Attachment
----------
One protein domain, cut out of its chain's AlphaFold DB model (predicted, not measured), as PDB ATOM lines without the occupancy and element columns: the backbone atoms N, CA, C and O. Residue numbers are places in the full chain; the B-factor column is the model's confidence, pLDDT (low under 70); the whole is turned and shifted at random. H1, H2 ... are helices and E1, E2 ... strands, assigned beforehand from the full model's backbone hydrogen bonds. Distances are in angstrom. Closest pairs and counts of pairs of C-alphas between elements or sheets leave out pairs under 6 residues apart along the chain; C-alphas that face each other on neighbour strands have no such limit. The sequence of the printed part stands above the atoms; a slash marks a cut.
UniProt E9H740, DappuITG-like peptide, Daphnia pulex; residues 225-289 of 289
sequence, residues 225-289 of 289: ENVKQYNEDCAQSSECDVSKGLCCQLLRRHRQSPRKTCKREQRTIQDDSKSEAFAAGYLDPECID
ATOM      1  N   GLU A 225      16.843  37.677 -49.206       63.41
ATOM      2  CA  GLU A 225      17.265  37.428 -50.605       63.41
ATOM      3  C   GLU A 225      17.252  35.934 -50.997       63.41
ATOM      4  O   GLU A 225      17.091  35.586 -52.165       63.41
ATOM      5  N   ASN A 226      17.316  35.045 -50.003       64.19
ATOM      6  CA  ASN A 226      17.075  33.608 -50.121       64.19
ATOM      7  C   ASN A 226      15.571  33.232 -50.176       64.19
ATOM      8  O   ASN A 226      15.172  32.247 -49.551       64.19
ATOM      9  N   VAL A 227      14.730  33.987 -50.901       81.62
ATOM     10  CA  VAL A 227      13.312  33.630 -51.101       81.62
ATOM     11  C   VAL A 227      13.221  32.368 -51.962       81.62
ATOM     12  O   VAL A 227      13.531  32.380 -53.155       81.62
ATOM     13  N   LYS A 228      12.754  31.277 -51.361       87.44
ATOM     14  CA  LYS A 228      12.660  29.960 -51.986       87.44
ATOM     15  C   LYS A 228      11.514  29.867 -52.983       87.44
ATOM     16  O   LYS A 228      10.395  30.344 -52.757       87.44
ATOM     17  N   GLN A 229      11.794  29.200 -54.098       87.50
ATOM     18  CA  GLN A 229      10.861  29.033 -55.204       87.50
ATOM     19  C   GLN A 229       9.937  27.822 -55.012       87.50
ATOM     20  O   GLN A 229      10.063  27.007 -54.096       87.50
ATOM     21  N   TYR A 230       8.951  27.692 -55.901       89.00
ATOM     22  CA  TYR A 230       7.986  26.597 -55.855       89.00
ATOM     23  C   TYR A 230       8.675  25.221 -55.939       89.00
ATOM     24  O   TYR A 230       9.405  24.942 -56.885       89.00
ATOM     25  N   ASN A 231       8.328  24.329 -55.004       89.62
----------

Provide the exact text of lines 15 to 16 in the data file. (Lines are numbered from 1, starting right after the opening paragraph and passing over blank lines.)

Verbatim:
ATOM     13  N   LYS A 228      12.754  31.277 -51.361       87.44
ATOM     14  CA  LYS A 228      12.660  29.960 -51.986       87.44